After two previous rallies against the Pan American Hotel’s transformation into a homeless shelter turned vitriolic, the Department of Homeless Services shuttled dozens of families to a movie theater in an attempt to shield them from Tuesday’s protest outside the building.
While scores of children enjoyed seeing “How to Train Your Dragon 2,” around 550 people packed the sidewalk in front of the shelter at 79-00 Queens Blvd. in Elmhurst to, once again, let their opposition to the residence be heard.
Some people, such as Glendale Civic Association President Kathy Masi, called shuttling kids to the movies a “pitiful” public relations stunt on the group’s Facebook page, while others, such as DHS spokesman Christopher Miller, said the trip would be a “nice diversion from the hate.”
Camille Rivera, the department’s deputy commissioner for communications, said DHS had been planning some sort of activity for families to enjoy for a while, and Tuesday’s protest gave them the perfect opportunity to schedule the theater trip.
“We have heard they have been feeling pretty bad about what has been going on around the protests,” Rivera said. “I think [DHS Commissioner Gilbert Taylor] didn’t feel we wanted to have families with children in this facility while they were being yelled and screamed at.”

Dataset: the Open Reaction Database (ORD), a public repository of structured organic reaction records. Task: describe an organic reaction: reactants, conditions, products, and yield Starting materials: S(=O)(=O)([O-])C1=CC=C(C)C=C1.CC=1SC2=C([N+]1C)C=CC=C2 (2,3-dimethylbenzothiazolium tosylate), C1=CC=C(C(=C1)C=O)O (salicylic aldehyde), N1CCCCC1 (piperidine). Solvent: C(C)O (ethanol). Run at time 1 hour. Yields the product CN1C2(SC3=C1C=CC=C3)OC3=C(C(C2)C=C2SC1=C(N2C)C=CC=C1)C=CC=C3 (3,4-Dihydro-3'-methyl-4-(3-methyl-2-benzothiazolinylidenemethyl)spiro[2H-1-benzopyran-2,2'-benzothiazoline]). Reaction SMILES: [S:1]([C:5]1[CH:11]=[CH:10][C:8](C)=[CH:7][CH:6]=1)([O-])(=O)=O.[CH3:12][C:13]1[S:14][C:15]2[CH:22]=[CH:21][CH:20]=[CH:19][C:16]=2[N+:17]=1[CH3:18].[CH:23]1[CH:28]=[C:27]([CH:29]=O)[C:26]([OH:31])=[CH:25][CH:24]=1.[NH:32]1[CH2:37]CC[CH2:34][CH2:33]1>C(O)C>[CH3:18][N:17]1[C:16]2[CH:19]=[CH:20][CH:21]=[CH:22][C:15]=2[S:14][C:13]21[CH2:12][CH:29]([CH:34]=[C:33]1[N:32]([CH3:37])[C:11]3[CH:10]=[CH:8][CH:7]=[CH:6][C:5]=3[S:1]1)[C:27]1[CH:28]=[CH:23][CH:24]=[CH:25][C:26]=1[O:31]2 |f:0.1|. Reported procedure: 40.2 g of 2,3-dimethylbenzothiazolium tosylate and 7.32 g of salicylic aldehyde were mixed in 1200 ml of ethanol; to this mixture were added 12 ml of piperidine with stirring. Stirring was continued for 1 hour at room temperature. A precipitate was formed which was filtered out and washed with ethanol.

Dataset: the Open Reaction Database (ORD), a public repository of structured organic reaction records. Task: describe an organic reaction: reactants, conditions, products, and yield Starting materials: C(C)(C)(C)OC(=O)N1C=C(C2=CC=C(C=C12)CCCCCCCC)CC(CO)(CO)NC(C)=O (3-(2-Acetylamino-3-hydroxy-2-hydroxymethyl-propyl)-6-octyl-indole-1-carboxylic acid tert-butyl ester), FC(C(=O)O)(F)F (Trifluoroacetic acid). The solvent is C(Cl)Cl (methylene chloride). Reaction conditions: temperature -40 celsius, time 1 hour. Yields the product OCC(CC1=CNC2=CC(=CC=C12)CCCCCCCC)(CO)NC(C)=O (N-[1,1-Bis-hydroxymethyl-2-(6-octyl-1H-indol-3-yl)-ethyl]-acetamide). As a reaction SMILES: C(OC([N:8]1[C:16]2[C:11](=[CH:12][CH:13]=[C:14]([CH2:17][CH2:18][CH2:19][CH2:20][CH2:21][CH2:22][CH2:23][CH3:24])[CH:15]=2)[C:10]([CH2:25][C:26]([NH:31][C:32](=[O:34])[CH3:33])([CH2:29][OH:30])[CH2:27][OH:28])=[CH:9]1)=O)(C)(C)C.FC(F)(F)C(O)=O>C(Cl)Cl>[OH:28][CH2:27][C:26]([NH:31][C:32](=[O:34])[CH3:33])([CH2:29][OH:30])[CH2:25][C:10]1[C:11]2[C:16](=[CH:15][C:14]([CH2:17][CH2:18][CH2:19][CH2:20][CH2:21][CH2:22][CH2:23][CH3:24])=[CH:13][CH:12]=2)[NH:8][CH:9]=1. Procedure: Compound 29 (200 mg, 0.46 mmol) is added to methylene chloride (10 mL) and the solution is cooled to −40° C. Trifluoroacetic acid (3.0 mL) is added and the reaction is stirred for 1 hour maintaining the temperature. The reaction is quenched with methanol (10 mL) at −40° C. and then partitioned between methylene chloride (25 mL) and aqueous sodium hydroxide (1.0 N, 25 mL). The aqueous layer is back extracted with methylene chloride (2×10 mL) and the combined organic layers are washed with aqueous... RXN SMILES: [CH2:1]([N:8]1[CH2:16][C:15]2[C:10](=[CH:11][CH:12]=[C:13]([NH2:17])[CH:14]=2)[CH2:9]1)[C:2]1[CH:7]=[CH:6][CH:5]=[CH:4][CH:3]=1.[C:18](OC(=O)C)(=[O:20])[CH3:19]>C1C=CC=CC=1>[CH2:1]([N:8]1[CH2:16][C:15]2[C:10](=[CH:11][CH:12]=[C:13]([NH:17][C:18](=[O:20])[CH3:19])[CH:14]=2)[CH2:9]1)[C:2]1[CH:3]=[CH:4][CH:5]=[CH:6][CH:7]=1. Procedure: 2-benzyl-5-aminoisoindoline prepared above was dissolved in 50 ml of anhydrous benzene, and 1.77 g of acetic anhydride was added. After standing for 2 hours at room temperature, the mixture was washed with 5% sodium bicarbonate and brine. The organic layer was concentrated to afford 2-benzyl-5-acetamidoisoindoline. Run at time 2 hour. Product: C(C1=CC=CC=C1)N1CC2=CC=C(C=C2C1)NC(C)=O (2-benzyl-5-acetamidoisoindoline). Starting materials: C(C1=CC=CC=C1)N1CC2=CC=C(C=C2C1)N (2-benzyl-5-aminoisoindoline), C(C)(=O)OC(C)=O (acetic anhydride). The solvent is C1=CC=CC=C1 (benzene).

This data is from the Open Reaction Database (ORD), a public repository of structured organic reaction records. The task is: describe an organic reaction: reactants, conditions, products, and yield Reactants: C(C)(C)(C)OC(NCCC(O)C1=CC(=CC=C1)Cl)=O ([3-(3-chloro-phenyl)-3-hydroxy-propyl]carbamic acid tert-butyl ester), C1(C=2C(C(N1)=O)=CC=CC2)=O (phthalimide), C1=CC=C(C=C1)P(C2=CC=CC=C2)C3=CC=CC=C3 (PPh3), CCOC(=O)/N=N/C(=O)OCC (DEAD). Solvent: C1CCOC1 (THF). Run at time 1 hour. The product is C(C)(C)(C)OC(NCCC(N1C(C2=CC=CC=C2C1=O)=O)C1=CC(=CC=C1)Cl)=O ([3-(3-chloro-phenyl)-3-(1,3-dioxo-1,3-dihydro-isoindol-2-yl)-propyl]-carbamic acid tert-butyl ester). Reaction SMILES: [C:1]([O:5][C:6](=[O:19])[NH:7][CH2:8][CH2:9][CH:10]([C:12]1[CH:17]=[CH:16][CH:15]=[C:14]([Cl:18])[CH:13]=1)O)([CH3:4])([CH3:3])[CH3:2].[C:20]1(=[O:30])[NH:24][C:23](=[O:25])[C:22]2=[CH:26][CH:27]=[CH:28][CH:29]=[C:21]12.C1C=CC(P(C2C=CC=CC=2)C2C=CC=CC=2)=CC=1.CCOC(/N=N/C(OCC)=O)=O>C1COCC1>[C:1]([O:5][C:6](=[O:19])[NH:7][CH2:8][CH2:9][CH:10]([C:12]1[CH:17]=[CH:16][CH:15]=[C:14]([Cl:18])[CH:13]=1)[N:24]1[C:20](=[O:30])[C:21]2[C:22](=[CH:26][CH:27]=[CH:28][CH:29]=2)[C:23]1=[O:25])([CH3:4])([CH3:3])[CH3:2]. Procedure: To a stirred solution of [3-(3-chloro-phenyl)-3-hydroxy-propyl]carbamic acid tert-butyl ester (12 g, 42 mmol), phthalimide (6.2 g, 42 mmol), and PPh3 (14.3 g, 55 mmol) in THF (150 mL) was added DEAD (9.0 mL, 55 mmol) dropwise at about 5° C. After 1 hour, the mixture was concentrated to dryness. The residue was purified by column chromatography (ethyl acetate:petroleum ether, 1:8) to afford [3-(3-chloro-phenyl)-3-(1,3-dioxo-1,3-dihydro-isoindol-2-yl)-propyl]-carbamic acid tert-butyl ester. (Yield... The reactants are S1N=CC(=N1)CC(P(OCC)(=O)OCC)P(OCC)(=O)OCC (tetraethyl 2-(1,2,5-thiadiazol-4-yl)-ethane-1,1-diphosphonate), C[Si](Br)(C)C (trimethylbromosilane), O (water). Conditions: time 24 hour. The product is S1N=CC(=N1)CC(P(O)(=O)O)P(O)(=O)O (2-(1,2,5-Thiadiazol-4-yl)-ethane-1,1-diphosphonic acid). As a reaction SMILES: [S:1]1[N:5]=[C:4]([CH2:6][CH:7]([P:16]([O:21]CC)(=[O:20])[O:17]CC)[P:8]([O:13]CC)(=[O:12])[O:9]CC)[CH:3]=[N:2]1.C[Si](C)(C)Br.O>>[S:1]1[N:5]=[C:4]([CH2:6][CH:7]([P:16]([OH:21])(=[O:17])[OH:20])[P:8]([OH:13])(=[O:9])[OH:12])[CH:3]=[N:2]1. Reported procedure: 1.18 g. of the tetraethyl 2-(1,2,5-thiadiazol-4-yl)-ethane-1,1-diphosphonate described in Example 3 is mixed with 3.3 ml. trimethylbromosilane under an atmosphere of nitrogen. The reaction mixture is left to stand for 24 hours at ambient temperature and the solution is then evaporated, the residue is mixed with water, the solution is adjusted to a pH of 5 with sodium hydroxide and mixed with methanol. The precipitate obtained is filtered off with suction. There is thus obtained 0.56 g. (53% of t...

Taylor himself called for patience from the community and described the protests as “unfortunate” at a Tuesday press conference inside the Pan American building.
While waiting to board one of the two buses in the rear parking lot of the building, one young girl noticed the flock of reporters and lamented the ongoing saga playing out in the media, saying “More pictures? I don’t want to do this anymore.”
Not all of the 181 families went on the DHS sponsored trip, however. Some stayed behind and watched the protest, organized by the Communities of Maspeth and Elmhurst Together civic group, from their windows later that night.
Mostly absent from the demonstrators’ rhetoric were chants of “Shame on you” and “Get a job” that dominated the two previous rallies in recent weeks.
Instead, many of the protest’s speakers, such as S.J. Jung, a Democratic candidate for state Senate, were careful to direct their criticism at DHS and not the families residing in the shelter.
“Let us be absolutely clear and be very careful not to direct our misguided anger towards the homeless. They are the most vulnerable among us,” Jung said. “No one can deny we need more homeless shelters in the city. We must direct our outrage towards such a flawed process.”
According to Masi, the shuttling of children to the movies was just an attempt to whitewash its flaws.
“This is clearly a public relations stunt to make it appear that DHS has compassion. Sorry, not buying,” she said on Facebook. “Shame on DHS for this blatant display. Again, using the homeless to gather support for their agenda.”
Many of the protesters held signs calling for fairness when it comes to where DHS places shelters, a common theme among the other two rallies as well. However, only nine percent of the city’s shelters, a total of 21 homeless residences, are in Queens, the second lowest total in the five boroughs, according to a Daily News report.
Only Staten Island has fewer shelters, just two, while the Bronx has 73, about 30 percent of the city’s total.